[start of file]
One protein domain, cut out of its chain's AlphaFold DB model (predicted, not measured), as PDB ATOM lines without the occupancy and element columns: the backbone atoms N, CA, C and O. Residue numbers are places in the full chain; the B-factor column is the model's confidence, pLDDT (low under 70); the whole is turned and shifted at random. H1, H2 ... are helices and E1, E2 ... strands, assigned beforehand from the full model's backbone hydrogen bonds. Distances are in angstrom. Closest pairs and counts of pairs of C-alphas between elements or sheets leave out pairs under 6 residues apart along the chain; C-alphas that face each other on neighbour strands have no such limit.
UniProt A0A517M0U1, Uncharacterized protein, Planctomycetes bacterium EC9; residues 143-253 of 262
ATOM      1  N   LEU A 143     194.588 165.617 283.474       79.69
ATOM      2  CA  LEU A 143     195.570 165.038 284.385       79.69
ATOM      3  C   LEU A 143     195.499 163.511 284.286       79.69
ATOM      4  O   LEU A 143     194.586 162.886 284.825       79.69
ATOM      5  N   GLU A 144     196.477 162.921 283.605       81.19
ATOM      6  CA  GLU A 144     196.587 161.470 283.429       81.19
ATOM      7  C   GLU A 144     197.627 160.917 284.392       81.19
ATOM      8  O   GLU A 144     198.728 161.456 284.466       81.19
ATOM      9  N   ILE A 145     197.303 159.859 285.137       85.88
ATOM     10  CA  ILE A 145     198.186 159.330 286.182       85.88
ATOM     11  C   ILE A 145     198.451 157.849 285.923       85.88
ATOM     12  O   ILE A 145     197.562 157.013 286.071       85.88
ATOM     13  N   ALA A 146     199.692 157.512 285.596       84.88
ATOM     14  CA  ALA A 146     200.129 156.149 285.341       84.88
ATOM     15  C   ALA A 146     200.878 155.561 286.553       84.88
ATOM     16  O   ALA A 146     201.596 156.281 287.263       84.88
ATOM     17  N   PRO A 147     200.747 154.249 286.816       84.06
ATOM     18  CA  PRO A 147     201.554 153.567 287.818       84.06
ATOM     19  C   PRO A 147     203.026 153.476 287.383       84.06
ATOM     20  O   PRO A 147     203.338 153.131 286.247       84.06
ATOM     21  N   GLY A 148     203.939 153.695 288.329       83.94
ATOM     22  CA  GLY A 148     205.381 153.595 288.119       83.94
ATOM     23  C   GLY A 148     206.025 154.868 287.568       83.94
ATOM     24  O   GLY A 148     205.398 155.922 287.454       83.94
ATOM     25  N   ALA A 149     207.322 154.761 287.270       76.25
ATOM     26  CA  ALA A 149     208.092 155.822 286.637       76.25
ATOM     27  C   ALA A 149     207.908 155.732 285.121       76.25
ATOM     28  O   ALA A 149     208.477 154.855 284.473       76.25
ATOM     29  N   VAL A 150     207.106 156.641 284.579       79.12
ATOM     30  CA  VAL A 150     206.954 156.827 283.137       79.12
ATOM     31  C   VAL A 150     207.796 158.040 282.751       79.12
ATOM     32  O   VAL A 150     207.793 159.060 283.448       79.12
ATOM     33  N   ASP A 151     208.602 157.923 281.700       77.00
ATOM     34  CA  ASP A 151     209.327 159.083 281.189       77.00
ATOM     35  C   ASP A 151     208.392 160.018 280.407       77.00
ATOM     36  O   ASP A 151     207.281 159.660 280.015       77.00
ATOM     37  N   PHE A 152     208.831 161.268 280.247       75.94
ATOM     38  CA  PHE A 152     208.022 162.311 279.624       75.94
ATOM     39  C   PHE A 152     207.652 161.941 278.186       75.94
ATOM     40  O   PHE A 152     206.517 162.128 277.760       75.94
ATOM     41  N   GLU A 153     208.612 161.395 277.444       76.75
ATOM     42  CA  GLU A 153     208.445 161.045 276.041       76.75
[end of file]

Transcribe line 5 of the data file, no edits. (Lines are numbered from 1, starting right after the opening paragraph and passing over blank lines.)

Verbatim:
ATOM      4  O   LEU A 143     194.586 162.886 284.825       79.69